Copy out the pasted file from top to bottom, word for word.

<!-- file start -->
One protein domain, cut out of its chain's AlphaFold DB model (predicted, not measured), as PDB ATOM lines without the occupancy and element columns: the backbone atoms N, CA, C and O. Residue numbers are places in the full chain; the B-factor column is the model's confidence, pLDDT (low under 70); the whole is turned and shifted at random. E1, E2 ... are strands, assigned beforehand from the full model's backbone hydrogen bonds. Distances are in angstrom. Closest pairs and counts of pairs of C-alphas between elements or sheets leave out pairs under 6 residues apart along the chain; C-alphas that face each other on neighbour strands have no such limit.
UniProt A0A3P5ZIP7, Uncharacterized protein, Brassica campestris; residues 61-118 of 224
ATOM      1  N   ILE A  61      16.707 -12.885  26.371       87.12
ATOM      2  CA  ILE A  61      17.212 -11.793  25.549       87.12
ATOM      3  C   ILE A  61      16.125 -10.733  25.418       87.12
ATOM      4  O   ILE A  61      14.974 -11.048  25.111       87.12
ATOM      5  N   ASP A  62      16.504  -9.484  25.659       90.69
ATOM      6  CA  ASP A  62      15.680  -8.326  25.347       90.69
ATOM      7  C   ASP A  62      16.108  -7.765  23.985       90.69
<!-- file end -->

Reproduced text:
One protein domain, cut out of its chain's AlphaFold DB model (predicted, not measured), as PDB ATOM lines without the occupancy and element columns: the backbone atoms N, CA, C and O. Residue numbers are places in the full chain; the B-factor column is the model's confidence, pLDDT (low under 70); the whole is turned and shifted at random. E1, E2 ... are strands, assigned beforehand from the full model's backbone hydrogen bonds. Distances are in angstrom. Closest pairs and counts of pairs of C-alphas between elements or sheets leave out pairs under 6 residues apart along the chain; C-alphas that face each other on neighbour strands have no such limit.
UniProt A0A3P5ZIP7, Uncharacterized protein, Brassica campestris; residues 61-118 of 224
ATOM      1  N   ILE A  61      16.707 -12.885  26.371       87.12
ATOM      2  CA  ILE A  61      17.212 -11.793  25.549       87.12
ATOM      3  C   ILE A  61      16.125 -10.733  25.418       87.12
ATOM      4  O   ILE A  61      14.974 -11.048  25.111       87.12
ATOM      5  N   ASP A  62      16.504  -9.484  25.659       90.69
ATOM      6  CA  ASP A  62      15.680  -8.326  25.347       90.69
ATOM      7  C   ASP A  62      16.108  -7.765  23.985       90.69